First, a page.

The habit links devotion to Elijah with devotion to Mary. It is, as it were, a livery, a daily reminder of Mary's purity and of the fact that Mary's chastity provides the model for the celibate life. The striped cloak was seen to symbolise the Order's devotion to Mary, though it seems likely that this symbolism was attached retrospectively, after the change of habit. Baconthorpe moves from discussing the Elian origins of the mantle to an exposition of the three-fold symbolism of the garment. Firstly he says that it is the household of Mary (we are to understand the Carmelite brothers) which is spoken of in Proverbs 31:21-2, where 'domestici eius vestiti sunt duplicibus; stragulatam vestem fecit sibi' ('her household is clothed in a two-fold garment; she made for them a coverlet as a garment'). Secondly, the black and white stripes signify law and grace. Those who serve Mary must obey the commandments in order to come to grace, since the fruit of her womb 'came not to destroy the law, but to fulfil it'. Thirdly, the two-fold cape signifies the two-fold nature of Mary's son, who was both human and divine. [32]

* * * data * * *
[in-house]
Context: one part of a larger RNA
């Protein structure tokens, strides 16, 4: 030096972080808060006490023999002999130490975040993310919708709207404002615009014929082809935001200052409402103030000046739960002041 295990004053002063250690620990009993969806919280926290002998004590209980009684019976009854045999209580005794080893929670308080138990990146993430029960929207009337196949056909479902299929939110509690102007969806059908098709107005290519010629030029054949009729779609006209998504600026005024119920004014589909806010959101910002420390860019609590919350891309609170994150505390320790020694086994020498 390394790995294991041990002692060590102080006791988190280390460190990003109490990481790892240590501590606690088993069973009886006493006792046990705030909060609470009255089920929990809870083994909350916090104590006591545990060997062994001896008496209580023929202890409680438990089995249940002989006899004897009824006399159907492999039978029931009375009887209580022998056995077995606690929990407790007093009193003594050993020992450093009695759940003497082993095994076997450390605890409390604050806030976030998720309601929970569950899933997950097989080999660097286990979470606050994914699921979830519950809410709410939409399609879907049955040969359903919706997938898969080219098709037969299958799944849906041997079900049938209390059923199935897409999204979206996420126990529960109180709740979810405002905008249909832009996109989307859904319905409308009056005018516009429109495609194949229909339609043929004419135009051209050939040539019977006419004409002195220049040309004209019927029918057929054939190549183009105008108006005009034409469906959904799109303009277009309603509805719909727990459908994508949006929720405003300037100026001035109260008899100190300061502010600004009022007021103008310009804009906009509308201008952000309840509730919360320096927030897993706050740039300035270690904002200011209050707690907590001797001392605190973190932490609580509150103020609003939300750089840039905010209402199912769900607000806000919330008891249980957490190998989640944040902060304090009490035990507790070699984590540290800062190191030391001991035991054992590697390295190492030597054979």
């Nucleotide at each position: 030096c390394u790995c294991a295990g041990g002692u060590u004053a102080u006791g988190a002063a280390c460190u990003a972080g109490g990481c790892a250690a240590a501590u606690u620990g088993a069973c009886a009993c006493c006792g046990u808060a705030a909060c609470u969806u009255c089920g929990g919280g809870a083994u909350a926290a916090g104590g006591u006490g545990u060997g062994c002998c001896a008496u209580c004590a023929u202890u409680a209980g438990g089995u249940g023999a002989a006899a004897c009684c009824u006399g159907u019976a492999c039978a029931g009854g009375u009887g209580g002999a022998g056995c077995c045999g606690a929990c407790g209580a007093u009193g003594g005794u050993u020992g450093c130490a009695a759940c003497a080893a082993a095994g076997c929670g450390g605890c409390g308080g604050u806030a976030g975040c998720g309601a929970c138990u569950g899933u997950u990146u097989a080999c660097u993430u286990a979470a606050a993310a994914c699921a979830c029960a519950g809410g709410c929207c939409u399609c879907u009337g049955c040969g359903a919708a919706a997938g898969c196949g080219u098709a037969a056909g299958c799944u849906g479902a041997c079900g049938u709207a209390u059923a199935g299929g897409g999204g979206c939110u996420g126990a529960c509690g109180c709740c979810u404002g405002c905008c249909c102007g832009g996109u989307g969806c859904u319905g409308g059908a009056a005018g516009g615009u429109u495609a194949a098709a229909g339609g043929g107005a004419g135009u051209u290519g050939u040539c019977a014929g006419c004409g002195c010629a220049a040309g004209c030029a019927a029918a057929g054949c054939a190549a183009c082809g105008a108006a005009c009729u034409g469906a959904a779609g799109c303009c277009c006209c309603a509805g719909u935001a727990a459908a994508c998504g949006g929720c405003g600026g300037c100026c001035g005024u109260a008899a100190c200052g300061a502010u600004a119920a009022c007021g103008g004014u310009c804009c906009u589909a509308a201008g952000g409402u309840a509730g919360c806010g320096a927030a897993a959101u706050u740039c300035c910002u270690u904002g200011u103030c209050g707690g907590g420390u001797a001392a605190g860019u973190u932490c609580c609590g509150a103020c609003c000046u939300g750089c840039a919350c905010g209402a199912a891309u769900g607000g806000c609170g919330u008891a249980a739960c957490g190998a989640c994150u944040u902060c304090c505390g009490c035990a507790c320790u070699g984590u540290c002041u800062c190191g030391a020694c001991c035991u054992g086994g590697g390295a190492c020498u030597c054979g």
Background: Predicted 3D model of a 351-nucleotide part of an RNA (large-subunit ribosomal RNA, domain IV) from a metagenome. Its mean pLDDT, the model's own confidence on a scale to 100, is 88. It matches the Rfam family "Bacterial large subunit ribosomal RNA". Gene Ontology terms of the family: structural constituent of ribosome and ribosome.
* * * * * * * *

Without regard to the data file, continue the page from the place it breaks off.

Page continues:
The symbolism of the white mantle was widely recognised. When Richard FitzRalph preached a sermon at the Carmelite church in Avignon in celebration of the feast of the Conception of the Virgin, he remarked that the whiteness of their habit itself commemorated the feast. [33] A similar claim is made by Baconthorpe in his Quaestiones Quodlibetales dealing with the doctrine of the Immaculate Conception, where he speaks of the choice of cape 'in honore beatae Mariae' ('in honour of blessed Mary'). William of Coventry comments in the Chronica Brevis: 'In 1287 the Brothers of Our Lady of Mount Carmel changed their striped garment, that is the mantle of Elijah, for a white cape in honour of the Mother Of Christ.’ [34]